Recent Posts

Are You Ready for The Rain?

1/18/2018 (Permalink)

When it rains in California, it falls. Knowing what to watch out for or avoid during the rains is a great asset to have. The LA County Website has some tips on what to avoid whether outside or in.

When Outside

  1. Avoid areas subject to sudden flooding. If you are caught outdoors during a heavy rain and flood climb to high ground and stay there.
  2. Stay back from rushing water, as during flash floods water can increase suddenly.
  3. If you come upon a flowing stream where water is above your ankles, STOP! Turn around and go another way.
  4. Don't walk through flooded areas, as little as six inches of moving water can knock you off your feet.
  5. Stay away from downed power lines and electrical wires. Electric current passes easily through water.

In Your Home

  1. If power is out, use flashlights and battery lanterns (Do not use flammable or gas lanterns).
  2. Check for gas leaks- If you smell gas or hear blowing or hissing noise, open a window and quickly leave the building. Turn off the gas at the outside main valve if you can and call the gas company from a neighbor’s home. If you turn off the gas for any reason, it must be turned back on by a professional.
  3. Look for electrical system damage- If you see sparks or broken or frayed wires, or if you smell hot insulation, turn off the electricity at the main fuse box or circuit breaker. If your power is off, keep it off, until an electrician has inspected your system for safety.
  4. Floodwaters pick up sewage and chemicals from roads, farms and factories. If your home has been flooded, protect your family's health by cleaning up your house right away. Throw out foods and medicines that may have met floodwater.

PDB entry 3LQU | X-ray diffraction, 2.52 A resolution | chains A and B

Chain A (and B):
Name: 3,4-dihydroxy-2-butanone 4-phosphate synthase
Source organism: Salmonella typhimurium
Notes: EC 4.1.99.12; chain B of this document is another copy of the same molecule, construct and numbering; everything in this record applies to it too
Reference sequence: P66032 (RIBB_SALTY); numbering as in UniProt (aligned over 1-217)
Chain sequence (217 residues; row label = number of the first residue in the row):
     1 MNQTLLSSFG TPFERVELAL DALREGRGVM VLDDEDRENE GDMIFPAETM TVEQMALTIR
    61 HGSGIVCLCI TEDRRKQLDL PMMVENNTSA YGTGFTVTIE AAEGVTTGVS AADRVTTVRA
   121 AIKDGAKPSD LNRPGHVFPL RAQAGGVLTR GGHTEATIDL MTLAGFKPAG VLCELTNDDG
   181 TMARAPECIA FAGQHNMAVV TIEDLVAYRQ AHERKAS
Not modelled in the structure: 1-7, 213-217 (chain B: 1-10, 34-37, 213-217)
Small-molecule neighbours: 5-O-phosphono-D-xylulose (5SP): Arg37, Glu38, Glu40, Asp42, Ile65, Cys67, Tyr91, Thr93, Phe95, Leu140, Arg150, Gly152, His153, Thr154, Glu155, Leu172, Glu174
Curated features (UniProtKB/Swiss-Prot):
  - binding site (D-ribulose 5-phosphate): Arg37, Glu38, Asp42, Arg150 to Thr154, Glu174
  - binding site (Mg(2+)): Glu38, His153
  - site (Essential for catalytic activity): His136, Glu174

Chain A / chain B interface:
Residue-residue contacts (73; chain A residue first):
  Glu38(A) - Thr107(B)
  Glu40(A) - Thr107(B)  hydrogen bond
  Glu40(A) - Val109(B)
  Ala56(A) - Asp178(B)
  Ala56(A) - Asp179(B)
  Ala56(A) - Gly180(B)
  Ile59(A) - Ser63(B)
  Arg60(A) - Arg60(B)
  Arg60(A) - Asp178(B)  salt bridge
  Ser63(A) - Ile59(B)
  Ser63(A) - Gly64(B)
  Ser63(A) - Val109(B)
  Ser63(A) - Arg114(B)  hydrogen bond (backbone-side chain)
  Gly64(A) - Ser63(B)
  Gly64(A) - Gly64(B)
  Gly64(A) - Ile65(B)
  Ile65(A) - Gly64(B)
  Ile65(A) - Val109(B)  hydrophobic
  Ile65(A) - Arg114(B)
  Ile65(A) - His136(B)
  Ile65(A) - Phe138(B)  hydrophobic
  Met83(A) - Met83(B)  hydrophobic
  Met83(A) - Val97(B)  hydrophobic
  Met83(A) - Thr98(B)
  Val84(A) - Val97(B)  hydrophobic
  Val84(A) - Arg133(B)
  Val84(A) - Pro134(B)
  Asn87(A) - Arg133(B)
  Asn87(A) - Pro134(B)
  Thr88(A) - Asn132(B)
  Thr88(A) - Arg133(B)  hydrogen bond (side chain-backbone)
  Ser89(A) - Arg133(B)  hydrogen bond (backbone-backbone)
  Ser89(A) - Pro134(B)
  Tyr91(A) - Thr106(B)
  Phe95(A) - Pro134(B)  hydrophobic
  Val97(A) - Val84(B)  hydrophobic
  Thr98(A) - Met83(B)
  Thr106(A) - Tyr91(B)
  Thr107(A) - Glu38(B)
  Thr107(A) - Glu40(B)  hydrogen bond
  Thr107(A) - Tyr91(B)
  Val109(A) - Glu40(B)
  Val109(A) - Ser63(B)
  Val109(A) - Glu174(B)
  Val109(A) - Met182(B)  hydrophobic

Are you prepared for a Landslide?

1/18/2018 (Permalink)

Landslides have occurred in almost every state and can cause significant damage. Due to the recent catastrophic mudslides/ Landslides. Having some knowledge on what to do before or during can help your family greatly. The American Red Cross offers great steps you can take. Here are a few.

Before:

What should I do if I live in an area at risk from landslides?

  • Learn about local emergency response and evacuation plans.
  • Talk to everyone in your household about what to do if a landslide occurs.
  • Create and practice an evacuation plan for your family and your business.
  • Assemble and maintain an emergency preparedness kit.
  • Become familiar with the land around where you live and work so that you understand your risk in different situations.
  • Watch the patterns of a storm water drainage on slopes near your home, especially where runoff water converges.

During:

What should I do if a landslide is occurring or likely to occur?

  • If you suspect immediate danger, evacuate immediately. Inform affected neighbors if you can, and contact your public works, fire or police department.